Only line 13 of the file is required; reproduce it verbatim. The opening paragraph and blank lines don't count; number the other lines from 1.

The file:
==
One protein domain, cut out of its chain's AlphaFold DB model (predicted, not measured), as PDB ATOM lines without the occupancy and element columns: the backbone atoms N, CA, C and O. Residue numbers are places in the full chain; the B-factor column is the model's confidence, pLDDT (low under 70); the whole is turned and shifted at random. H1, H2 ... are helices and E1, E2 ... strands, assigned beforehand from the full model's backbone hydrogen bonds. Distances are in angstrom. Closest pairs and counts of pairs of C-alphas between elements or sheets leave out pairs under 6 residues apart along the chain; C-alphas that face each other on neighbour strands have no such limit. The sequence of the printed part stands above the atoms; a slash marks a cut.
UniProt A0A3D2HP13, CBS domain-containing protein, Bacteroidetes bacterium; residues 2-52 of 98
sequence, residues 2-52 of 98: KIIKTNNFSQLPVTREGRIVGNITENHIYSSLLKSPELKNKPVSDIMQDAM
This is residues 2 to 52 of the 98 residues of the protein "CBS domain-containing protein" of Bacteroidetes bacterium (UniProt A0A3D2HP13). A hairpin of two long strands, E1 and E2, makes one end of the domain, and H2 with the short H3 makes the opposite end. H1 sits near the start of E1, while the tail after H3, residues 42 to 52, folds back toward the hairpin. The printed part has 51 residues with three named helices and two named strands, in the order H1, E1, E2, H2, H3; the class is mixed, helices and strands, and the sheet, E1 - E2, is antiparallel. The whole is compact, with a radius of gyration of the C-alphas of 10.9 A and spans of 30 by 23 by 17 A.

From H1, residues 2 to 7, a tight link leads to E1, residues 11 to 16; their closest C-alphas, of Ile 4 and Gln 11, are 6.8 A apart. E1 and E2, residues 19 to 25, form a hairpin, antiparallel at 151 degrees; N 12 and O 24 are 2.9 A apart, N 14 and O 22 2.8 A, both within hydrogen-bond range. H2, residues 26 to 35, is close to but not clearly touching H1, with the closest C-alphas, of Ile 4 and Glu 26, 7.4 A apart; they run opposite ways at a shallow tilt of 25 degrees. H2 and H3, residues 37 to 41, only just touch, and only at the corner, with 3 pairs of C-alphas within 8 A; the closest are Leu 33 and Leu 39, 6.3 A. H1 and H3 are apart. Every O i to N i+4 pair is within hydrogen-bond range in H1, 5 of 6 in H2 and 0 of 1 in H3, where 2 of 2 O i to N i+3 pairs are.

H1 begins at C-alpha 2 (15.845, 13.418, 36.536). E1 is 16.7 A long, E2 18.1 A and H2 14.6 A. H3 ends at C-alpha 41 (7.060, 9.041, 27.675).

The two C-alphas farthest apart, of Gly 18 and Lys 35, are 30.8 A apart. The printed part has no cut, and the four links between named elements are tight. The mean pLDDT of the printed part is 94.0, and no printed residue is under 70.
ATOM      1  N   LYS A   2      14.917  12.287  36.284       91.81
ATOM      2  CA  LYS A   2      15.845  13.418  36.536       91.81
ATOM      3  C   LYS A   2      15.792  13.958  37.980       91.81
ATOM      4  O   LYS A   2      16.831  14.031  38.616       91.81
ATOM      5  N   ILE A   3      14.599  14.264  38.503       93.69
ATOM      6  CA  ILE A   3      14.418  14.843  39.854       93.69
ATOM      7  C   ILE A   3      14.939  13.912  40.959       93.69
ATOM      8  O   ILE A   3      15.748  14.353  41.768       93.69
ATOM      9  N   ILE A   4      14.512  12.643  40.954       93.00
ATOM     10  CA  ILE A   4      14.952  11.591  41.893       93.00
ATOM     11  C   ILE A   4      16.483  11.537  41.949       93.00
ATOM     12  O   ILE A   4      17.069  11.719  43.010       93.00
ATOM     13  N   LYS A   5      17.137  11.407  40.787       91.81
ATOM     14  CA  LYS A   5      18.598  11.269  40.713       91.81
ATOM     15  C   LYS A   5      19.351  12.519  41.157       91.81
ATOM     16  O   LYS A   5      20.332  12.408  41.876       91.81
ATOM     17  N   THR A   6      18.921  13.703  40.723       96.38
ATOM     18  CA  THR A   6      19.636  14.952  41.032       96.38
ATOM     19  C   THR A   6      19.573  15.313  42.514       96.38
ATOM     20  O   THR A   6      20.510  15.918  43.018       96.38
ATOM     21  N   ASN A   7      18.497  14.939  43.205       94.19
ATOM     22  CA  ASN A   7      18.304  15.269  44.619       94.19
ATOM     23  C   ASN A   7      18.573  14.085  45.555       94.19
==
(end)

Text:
ATOM      7  C   ILE A   3      14.939  13.912  40.959       93.69